FREEHOLD – Monmouth County Prosecutor Christopher J. Gramiccioni has announced the implementation of two new initiatives focused on making the office stronger in the areas of domestic violence and cold case investigations.
As part of the initiative, the Monmouth County Prosecutor’s Family Division will now be known as the Family and Domestic Violence Unit. While the office has always prosecuted Domestic Violence cases, this dedicated Domestic Violence Unit will permit additional attention and focus to those cases. Under the supervision of Director Barbara Suppa, an Assistant Prosecutor from each of the three trial teams to be designated as a Domestic Violence Assistant Prosecutor. These Assistant Prosecutors will receive additional training and gain further expertise in domestic violence prosecutions. Although these APs will continue to handle non-Domestic Violence cases, they will take on the bulk of the indictable Domestic Violence matters on their trial teams, handling those cases “vertically” from grand jury through trial.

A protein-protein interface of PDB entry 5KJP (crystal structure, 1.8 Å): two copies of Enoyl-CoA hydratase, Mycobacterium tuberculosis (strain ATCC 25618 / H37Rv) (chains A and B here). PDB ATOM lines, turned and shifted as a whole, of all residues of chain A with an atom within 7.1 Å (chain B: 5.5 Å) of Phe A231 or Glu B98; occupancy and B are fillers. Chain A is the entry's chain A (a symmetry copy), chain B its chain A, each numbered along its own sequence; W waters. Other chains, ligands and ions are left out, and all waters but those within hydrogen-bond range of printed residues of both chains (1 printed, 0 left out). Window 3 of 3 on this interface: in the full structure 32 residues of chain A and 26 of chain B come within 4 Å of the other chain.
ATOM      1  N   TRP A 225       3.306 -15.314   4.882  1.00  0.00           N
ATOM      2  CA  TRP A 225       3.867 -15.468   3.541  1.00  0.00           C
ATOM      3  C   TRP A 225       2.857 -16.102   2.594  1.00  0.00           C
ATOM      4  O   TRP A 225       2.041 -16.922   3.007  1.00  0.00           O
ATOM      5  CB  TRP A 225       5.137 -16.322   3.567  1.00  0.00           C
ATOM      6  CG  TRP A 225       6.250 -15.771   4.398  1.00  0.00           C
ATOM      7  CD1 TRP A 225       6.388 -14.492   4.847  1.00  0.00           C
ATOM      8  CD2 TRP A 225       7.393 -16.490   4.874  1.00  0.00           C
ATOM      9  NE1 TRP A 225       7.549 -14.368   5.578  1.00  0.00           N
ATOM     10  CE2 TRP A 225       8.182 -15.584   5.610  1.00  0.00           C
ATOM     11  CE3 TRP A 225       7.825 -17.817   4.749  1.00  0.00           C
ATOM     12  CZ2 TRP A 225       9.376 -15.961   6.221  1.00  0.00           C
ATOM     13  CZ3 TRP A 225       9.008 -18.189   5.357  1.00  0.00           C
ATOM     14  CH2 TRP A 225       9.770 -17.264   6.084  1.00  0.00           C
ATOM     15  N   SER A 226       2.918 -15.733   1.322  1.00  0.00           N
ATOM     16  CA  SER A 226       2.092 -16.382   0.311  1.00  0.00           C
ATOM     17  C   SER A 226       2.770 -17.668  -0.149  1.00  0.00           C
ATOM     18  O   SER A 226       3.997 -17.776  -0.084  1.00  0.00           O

The Family and Domestic Violence Unit will be supplemented by a dedicated prosecutor’s detective, as well as a bi-lingual sheriff’s officer provided as a task force resource by the Monmouth County Sheriff’s Office. The development of this specialized unit within the Prosecutor’s Office, as well as the recent opening of the Monmouth County Family Justice Center in October 2017, will aid successful prosecutions of domestic violence cases and help protect those trapped in the cycle of domestic abuse.
With the institution of the new Cold Case and Fatal Accident Unit, additional prosecutorial staffing and resources will be dedicated to cold, unsolved homicides. The Unit, which will be headed by Director Meghan Doyle and supplemented by a prosecutor’s detective, will seek to provide fresh perspectives and implement new forensic techniques on these prior murder investigations. By affirmatively dedicating resources to this mission, it is hoped that those who have evaded apprehension will be held accountable for their crimes, and some closure will be provided to families who have been waiting a long time for justice.
The changes will take effect on Jan. 8, 2018.
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